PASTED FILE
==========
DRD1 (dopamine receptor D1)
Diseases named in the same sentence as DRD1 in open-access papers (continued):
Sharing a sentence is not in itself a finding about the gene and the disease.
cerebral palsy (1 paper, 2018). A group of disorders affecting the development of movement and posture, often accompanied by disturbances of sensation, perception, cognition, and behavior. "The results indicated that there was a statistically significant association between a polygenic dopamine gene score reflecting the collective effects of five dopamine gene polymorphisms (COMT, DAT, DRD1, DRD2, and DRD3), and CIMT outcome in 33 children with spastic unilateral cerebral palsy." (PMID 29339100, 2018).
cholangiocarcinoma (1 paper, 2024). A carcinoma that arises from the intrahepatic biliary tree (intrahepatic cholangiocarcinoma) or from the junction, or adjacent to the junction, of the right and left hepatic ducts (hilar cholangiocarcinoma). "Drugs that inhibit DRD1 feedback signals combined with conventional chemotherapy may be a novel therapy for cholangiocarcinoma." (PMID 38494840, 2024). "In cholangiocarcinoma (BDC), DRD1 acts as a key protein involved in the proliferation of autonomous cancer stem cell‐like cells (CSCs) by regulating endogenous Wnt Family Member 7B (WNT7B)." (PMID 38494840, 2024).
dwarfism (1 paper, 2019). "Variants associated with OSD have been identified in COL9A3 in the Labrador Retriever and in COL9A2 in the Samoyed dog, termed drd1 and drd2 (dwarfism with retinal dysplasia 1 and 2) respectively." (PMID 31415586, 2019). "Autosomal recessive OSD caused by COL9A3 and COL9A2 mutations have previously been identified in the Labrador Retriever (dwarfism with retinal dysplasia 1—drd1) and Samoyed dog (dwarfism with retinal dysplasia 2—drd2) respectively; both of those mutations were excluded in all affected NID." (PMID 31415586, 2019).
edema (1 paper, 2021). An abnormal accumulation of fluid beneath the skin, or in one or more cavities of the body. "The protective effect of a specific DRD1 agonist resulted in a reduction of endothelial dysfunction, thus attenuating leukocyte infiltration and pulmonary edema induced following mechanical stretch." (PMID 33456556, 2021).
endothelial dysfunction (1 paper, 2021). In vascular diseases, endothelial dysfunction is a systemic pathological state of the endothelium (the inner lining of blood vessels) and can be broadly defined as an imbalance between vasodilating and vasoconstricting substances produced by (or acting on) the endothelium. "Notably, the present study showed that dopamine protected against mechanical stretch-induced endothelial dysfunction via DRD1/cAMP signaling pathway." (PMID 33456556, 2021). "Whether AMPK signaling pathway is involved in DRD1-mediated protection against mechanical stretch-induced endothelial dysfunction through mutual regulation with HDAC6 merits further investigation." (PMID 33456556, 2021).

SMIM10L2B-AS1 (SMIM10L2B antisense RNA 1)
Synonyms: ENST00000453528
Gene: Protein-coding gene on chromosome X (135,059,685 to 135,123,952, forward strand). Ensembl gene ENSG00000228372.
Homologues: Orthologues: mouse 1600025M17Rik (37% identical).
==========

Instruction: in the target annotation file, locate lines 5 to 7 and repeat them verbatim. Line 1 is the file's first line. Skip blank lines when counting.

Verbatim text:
cholangiocarcinoma (1 paper, 2024). A carcinoma that arises from the intrahepatic biliary tree (intrahepatic cholangiocarcinoma) or from the junction, or adjacent to the junction, of the right and left hepatic ducts (hilar cholangiocarcinoma). "Drugs that inhibit DRD1 feedback signals combined with conventional chemotherapy may be a novel therapy for cholangiocarcinoma." (PMID 38494840, 2024). "In cholangiocarcinoma (BDC), DRD1 acts as a key protein involved in the proliferation of autonomous cancer stem cell‐like cells (CSCs) by regulating endogenous Wnt Family Member 7B (WNT7B)." (PMID 38494840, 2024).
dwarfism (1 paper, 2019). "Variants associated with OSD have been identified in COL9A3 in the Labrador Retriever and in COL9A2 in the Samoyed dog, termed drd1 and drd2 (dwarfism with retinal dysplasia 1 and 2) respectively." (PMID 31415586, 2019). "Autosomal recessive OSD caused by COL9A3 and COL9A2 mutations have previously been identified in the Labrador Retriever (dwarfism with retinal dysplasia 1—drd1) and Samoyed dog (dwarfism with retinal dysplasia 2—drd2) respectively; both of those mutations were excluded in all affected NID." (PMID 31415586, 2019).
edema (1 paper, 2021). An abnormal accumulation of fluid beneath the skin, or in one or more cavities of the body. "The protective effect of a specific DRD1 agonist resulted in a reduction of endothelial dysfunction, thus attenuating leukocyte infiltration and pulmonary edema induced following mechanical stretch." (PMID 33456556, 2021).